A Michael L. Printz Honor Book
Troy Billings is seventeen, 296 pounds, friendless, utterly miserable, and about to step off a New York subway platform in front of an oncoming train. Until he meets Curt MacCrae, an emaciated, semi-homeless, high school dropout guitar genius, the stuff of which Lower East Side punk rock legends are made. Never mind that Troy’s dad thinks Curt’s a drug addict and Troy’s brother thinks Troy’s the biggest (literally) loser in Manhattan. Soon, Curt’s recruited Troy as his new drummer—even though Troy can’t play the drums. Together, Curt and Troy will change the world of punk, and Troy’s own life, forever.
"Troy's voice is candid, irreverent, realistic and humorous. [A] wonderful, engrossing tale."—SLJ
An ALA BBYA
A BCCB Blue Ribbon Book
A Booklist Editors' Choice
An SLJ Best Book of the Year
A Miami Herald Best Book of the Year
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K. L. Going lives with her family in the Hudson Valley area of New York State. Since graduating from college she has worked as an adult literacy tutor, a ticket agent for a major airline, a front desk clerk at a resort hotel, and an assistant in a Manhattan literary agency. She has lived in Maine, Oregon, Pennsylvania, Louisiana and New York. K.L. is the author of many books, including Fat Kid Rules The World, The Liberation of Gabriel King, and Dog in Charge. Her first novel, Fat Kid Rules the World, was a YALSA Michael L. Printz honor book.Excerpt. © Reprinted by permission. All rights reserved.:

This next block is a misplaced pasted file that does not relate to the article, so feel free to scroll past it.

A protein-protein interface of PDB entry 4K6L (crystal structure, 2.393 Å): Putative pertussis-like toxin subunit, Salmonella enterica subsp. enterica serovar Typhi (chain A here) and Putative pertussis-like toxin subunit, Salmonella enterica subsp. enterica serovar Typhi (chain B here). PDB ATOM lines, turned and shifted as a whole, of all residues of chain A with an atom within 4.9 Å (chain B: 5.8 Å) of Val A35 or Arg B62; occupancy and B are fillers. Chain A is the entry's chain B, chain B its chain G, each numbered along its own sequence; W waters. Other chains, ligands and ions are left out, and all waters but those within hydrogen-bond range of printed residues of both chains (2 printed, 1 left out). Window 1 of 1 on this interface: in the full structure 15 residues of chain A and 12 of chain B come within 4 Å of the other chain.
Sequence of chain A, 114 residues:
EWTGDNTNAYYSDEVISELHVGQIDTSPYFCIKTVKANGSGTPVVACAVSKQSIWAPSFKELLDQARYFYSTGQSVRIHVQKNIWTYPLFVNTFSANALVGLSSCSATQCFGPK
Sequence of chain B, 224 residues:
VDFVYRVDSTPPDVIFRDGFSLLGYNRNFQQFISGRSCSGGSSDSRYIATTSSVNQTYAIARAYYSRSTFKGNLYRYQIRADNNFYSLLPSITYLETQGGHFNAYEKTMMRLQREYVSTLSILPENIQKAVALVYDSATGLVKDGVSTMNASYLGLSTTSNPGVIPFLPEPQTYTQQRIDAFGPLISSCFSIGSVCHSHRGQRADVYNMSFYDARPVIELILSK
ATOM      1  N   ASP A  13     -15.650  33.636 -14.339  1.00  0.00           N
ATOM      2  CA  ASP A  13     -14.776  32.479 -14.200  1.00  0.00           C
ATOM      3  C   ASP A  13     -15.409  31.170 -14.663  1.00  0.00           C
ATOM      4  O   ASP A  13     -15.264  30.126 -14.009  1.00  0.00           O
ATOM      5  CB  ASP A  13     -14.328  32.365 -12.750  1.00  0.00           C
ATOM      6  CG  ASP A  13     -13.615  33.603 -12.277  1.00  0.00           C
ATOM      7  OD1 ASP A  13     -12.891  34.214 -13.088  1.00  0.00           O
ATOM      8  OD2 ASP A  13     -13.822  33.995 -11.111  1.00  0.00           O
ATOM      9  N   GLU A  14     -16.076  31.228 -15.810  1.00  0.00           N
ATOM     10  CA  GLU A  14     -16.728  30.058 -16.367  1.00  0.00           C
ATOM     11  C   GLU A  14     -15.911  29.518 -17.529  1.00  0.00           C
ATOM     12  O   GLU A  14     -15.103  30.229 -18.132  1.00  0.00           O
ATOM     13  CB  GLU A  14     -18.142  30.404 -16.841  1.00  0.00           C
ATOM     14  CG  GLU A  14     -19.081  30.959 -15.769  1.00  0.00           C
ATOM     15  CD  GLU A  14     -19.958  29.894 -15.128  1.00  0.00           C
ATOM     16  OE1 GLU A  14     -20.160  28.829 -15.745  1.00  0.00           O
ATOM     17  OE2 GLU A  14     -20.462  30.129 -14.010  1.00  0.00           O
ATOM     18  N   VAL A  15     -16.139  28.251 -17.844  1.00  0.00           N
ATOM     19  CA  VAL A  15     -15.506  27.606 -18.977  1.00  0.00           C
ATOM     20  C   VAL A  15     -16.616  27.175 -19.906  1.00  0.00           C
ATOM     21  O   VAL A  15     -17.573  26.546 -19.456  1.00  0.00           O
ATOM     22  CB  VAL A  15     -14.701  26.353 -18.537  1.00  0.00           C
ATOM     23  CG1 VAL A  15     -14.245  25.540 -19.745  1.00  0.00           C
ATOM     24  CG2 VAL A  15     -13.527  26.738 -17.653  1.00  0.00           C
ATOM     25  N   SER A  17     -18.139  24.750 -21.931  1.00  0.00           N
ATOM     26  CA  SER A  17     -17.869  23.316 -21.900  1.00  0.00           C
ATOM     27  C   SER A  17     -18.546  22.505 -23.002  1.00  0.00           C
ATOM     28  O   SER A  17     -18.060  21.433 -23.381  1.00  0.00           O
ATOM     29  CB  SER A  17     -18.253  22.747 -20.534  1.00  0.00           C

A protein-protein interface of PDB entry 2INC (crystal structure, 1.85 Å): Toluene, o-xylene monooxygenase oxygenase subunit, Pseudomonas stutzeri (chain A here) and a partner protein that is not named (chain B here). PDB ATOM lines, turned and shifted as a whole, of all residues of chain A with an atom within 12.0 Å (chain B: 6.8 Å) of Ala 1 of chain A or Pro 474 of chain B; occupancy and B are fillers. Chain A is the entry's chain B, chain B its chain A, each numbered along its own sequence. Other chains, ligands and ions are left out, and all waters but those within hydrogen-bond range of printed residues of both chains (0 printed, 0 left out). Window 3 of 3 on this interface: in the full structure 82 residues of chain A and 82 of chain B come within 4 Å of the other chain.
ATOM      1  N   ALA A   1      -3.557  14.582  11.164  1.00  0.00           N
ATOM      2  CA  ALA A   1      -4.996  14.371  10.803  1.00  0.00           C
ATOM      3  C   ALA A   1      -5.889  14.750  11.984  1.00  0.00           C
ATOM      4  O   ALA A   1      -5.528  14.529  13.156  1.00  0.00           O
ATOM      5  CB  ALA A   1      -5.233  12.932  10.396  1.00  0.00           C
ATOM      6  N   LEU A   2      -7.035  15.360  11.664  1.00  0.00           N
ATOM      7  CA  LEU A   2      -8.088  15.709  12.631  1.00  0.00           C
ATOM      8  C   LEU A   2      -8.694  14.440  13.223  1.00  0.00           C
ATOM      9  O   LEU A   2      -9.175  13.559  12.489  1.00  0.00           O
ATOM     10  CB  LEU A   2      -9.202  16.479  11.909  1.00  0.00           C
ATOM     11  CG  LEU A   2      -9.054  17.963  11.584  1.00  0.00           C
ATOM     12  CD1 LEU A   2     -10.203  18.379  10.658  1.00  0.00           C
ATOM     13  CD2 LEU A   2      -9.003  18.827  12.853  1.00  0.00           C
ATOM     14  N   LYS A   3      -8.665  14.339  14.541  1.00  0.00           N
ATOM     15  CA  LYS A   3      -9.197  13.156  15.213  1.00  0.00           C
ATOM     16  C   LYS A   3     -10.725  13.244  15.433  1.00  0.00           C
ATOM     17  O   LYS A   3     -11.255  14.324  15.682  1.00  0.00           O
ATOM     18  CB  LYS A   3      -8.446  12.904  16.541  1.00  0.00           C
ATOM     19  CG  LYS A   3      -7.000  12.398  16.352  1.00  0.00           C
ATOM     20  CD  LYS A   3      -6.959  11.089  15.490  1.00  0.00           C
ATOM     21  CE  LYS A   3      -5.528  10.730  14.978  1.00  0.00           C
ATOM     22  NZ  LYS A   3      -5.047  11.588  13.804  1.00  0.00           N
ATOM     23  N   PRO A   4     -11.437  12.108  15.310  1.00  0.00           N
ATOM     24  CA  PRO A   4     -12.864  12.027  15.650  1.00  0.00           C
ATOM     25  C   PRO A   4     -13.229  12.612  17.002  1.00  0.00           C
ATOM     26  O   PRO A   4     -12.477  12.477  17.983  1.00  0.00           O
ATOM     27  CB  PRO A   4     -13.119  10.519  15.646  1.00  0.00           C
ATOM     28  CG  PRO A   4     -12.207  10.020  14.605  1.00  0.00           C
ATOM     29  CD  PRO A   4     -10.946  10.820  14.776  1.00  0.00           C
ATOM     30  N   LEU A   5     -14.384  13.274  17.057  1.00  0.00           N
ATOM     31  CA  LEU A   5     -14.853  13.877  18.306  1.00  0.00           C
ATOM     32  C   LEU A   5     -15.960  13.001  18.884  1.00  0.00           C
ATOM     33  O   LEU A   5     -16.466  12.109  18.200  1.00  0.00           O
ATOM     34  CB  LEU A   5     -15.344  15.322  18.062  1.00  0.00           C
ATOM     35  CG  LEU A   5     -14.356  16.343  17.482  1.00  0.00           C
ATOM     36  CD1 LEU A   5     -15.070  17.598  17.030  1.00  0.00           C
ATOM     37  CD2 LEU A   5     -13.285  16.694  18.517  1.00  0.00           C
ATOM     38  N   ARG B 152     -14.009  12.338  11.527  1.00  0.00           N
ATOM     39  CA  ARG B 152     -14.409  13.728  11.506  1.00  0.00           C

Skinny Punk Genius Saves Fat Kid
"Lucky for you I was at that station," Curt says as he watches me eat. "I mean, since I saved your life and all." His eyes track each bite I take, but when I offer him my fries he won't take any.
"I wasn't going to jump," I say, holding a french fry in the air. I'm lying, but only halfway.
"Were," he says as if there's no argument. "I was watching you for, like, an hour. That rude, twirpy kid left, then three trains passed and you never looked up from the tracks. Then the insane laughter and I knew you'd lost it. I said to myself, Curt, you save this kid's life and he will surely buy you lunch."
"I wasn't going to jump," I say again with my best resolute look. I was just thinking. Just thinking."
Curt considers this at length.
"How come?" he finally asks.
I want to give him the you-moron look the kids at school have perfected. Maybe say something sarcastic like, "Use your imagination." I want to say, "Open your eyes. I'm a fucking three-hundred-pound teenager living in the most unforgiving city on earth. I'm ugly and dumb and I make stupid noises when I breathe. I annoy and bewilder my only living parent, mortify my little brother, and have no friends."
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